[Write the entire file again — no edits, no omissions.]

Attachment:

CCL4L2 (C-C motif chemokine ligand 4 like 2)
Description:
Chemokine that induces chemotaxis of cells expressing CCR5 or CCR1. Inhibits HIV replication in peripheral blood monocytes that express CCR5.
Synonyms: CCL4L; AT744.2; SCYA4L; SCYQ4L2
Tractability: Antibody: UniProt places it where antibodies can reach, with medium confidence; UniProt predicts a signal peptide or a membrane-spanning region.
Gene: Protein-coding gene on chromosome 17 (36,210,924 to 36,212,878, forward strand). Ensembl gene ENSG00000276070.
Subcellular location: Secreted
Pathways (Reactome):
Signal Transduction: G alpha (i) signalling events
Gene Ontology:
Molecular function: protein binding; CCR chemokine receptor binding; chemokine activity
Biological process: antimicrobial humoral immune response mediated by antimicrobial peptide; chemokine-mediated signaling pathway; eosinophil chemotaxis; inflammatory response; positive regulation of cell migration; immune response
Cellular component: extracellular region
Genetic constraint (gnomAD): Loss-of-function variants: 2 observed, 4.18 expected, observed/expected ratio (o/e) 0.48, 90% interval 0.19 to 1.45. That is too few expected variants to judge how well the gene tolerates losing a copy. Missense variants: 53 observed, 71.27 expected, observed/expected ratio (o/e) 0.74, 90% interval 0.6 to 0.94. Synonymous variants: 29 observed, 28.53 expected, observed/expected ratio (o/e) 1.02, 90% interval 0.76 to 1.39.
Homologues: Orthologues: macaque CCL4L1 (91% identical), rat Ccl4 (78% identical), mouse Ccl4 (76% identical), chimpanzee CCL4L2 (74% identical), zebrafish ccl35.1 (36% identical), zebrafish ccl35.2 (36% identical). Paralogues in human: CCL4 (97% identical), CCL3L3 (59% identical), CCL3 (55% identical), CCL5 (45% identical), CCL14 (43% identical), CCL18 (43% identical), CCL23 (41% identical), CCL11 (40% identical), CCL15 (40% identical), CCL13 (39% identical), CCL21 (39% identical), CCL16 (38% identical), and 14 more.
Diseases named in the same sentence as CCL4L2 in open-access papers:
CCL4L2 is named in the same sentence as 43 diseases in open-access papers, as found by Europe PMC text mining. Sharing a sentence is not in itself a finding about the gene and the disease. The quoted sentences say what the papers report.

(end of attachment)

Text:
CCL4L2 (C-C motif chemokine ligand 4 like 2)
Description:
Chemokine that induces chemotaxis of cells expressing CCR5 or CCR1. Inhibits HIV replication in peripheral blood monocytes that express CCR5.
Synonyms: CCL4L; AT744.2; SCYA4L; SCYQ4L2
Tractability: Antibody: UniProt places it where antibodies can reach, with medium confidence; UniProt predicts a signal peptide or a membrane-spanning region.
Gene: Protein-coding gene on chromosome 17 (36,210,924 to 36,212,878, forward strand). Ensembl gene ENSG00000276070.
Subcellular location: Secreted
Pathways (Reactome):
Signal Transduction: G alpha (i) signalling events
Gene Ontology:
Molecular function: protein binding; CCR chemokine receptor binding; chemokine activity
Biological process: antimicrobial humoral immune response mediated by antimicrobial peptide; chemokine-mediated signaling pathway; eosinophil chemotaxis; inflammatory response; positive regulation of cell migration; immune response
Cellular component: extracellular region
Genetic constraint (gnomAD): Loss-of-function variants: 2 observed, 4.18 expected, observed/expected ratio (o/e) 0.48, 90% interval 0.19 to 1.45. That is too few expected variants to judge how well the gene tolerates losing a copy. Missense variants: 53 observed, 71.27 expected, observed/expected ratio (o/e) 0.74, 90% interval 0.6 to 0.94. Synonymous variants: 29 observed, 28.53 expected, observed/expected ratio (o/e) 1.02, 90% interval 0.76 to 1.39.
Homologues: Orthologues: macaque CCL4L1 (91% identical), rat Ccl4 (78% identical), mouse Ccl4 (76% identical), chimpanzee CCL4L2 (74% identical), zebrafish ccl35.1 (36% identical), zebrafish ccl35.2 (36% identical). Paralogues in human: CCL4 (97% identical), CCL3L3 (59% identical), CCL3 (55% identical), CCL5 (45% identical), CCL14 (43% identical), CCL18 (43% identical), CCL23 (41% identical), CCL11 (40% identical), CCL15 (40% identical), CCL13 (39% identical), CCL21 (39% identical), CCL16 (38% identical), and 14 more.
Diseases named in the same sentence as CCL4L2 in open-access papers:
CCL4L2 is named in the same sentence as 43 diseases in open-access papers, as found by Europe PMC text mining. Sharing a sentence is not in itself a finding about the gene and the disease. The quoted sentences say what the papers report.